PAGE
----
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How to set up a comfortable workspace for your child

Chad Adams, DC, a chiropractor at Cleveland Clinic, said bad posture can have negative long-term effects for a child.
Chad Adams, DC, a chiropractor at Cleveland Clinic, said bad posture can have negative long-term effects for a child. (WJXT)

Many children are learning from home due to the COVID-19 pandemic.

As children adjust to their new workspace, it’s important to make sure they have a comfortable setup.

“In a little tiny person, we think, ‘Oh, they’re made of rubber, they’re OK. We can throw them in these chairs, they can slouch -- they’re young, they can deal with it.’ When, in fact, this is the most important time in their lives to be structurally aware of keeping that bio flow in check,” said Chad Adams, DC, a chiropractor at Cleveland Clinic.

Adams said bad posture can have negative long-term effects for a child.

So what can parents do to help avoid it? If your child has to sit in an adult chair, he suggests adding some pillows and a footstool so they’re not hunched over with their feet dangling.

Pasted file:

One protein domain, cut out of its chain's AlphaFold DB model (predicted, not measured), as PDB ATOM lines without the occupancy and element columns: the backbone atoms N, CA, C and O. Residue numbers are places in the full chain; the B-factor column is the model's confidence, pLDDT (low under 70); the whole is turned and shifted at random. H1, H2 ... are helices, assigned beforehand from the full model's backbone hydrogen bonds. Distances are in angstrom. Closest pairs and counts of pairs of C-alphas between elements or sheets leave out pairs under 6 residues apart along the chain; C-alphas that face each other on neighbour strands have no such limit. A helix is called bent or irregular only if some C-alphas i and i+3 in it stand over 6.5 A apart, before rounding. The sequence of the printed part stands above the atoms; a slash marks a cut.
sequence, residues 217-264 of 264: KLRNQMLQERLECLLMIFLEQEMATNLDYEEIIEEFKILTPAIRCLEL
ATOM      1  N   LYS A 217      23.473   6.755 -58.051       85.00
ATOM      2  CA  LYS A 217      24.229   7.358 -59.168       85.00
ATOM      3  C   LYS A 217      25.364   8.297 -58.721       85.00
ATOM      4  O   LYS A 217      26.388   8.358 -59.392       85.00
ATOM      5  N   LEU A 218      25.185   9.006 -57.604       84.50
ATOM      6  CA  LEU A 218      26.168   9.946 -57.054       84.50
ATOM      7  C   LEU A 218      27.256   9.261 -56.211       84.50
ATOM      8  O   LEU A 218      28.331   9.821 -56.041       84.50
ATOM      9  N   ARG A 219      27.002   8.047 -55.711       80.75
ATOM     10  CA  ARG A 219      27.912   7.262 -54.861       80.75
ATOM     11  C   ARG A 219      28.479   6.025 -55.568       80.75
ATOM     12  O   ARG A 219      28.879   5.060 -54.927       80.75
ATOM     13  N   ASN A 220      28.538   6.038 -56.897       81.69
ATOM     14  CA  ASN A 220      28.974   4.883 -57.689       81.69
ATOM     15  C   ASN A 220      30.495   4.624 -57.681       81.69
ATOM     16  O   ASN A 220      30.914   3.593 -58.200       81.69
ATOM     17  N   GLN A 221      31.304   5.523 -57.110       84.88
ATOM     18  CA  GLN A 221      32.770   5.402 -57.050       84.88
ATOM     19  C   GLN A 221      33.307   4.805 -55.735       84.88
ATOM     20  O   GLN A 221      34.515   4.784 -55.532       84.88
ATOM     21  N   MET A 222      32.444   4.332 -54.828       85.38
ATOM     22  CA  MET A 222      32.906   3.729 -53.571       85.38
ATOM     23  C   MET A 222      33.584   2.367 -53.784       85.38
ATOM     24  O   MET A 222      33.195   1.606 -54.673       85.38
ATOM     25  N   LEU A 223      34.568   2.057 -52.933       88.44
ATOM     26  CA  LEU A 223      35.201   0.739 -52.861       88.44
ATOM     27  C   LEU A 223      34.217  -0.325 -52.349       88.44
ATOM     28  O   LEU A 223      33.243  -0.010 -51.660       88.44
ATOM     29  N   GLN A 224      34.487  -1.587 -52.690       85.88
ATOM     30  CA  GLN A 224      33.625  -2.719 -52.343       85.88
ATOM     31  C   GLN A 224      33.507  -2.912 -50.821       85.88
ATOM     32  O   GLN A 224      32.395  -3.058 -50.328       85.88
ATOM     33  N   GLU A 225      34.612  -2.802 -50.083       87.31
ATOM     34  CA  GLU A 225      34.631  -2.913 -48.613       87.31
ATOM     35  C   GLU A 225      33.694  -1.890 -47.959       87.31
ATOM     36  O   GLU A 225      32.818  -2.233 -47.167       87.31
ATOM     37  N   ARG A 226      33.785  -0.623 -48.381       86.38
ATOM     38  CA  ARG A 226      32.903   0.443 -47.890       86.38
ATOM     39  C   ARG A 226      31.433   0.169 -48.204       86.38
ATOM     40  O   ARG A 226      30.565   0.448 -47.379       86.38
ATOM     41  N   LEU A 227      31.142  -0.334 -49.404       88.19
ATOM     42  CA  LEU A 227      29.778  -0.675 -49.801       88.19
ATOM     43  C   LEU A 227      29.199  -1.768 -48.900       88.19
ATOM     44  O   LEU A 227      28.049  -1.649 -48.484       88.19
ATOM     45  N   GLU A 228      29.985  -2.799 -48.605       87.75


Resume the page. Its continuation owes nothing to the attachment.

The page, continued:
He said the computer monitor should be at eye level and their arms at a 90-degree angle when using a keyboard. If they’re using a laptop, he recommends getting an external keyboard, which can help keep wrists and elbows in the right position.

They should also be taking little breaks to stretch throughout the day.

“Rather than just looking side to side, now I am going to draw big circles, as big of circles as I can, with my neck and my arms and my wrists and fingers,” Adams said. “I am going to try to include every single part of me. And you can absolutely do that in as little as 30 seconds.”

He said parents should also be paying attention to their child’s behavior. Most times, they’ll tell you if they’re uncomfortable. But if they’re slouching a lot or shifting around, that’s probably a sign they need more support from their chair.